The way this works is that you sign up with companies such as Taboola and Outbrain and create advertising campaigns for content you want to promote. Your content is then promoted in widgets that publishers place on their websites.
These widgets have different names depending on the site you are visiting. The widgets tend to be available through high-traffic websites so these ad products (these are not ads in the sense of banner ads but they aren’t quite native advertising either) can be very effective at driving significant traffic volumes to websites.
According to our Marketing Manager, Tom Blotman:
Outbrain, Taboola and similar content discovery platforms provide engaging, contextual and non-distributive sponsored articles, thus allowing both advertisers and publishers attract clients for monetization purposes while enhancing users’ experience.
What is great about these services is that you can create multiple variations of the listings for each content item and test headlines and thumbnails across multiple geographical regions.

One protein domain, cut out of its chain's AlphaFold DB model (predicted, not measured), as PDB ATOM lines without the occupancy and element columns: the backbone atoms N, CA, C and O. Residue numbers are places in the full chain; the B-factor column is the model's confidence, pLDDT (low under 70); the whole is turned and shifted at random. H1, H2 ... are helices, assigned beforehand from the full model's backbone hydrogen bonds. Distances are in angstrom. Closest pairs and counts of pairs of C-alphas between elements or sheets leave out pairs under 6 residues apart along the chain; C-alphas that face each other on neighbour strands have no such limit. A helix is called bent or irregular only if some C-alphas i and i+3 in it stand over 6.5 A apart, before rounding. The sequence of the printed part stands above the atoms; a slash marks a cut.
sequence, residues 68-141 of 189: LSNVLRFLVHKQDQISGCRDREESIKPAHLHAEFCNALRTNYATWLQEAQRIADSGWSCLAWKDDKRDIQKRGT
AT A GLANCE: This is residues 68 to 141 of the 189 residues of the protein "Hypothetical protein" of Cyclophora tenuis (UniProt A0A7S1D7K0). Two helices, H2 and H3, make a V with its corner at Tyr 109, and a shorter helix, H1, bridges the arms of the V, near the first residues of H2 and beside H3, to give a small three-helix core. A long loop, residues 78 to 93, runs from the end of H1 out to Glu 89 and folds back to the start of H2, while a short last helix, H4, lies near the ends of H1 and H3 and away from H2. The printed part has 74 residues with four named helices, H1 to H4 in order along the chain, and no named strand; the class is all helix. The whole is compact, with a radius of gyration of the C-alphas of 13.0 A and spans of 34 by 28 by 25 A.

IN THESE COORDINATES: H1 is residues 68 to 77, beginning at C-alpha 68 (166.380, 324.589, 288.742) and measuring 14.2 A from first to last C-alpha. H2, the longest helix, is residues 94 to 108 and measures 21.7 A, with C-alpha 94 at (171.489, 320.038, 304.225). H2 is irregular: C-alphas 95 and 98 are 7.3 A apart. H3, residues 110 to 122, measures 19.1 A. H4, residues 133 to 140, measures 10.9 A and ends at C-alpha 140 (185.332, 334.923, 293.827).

Content recommendation services aren’t going to solve all your problems. They are great options for building traffic to your site but you need to retain those new visitors after they have their first taste of your site and that requires great content and lots of it.
This is also a great option for highlighting specific content and generating interest in the content in a very short time period. It’s important to target the campaigns carefully and make every cent count.
It is also a good idea to pick an appropriate content recommendation service based on the kind of traffic you want to your site. Outbrain reportedly delivers better traffic in many instances and a Moz comparison of Taboola, Outbrain and nRelate (the latter subsequently shut down) supports this, to a degree, with a higher average number of page views and lower bounce rate for Outbrain campaigns.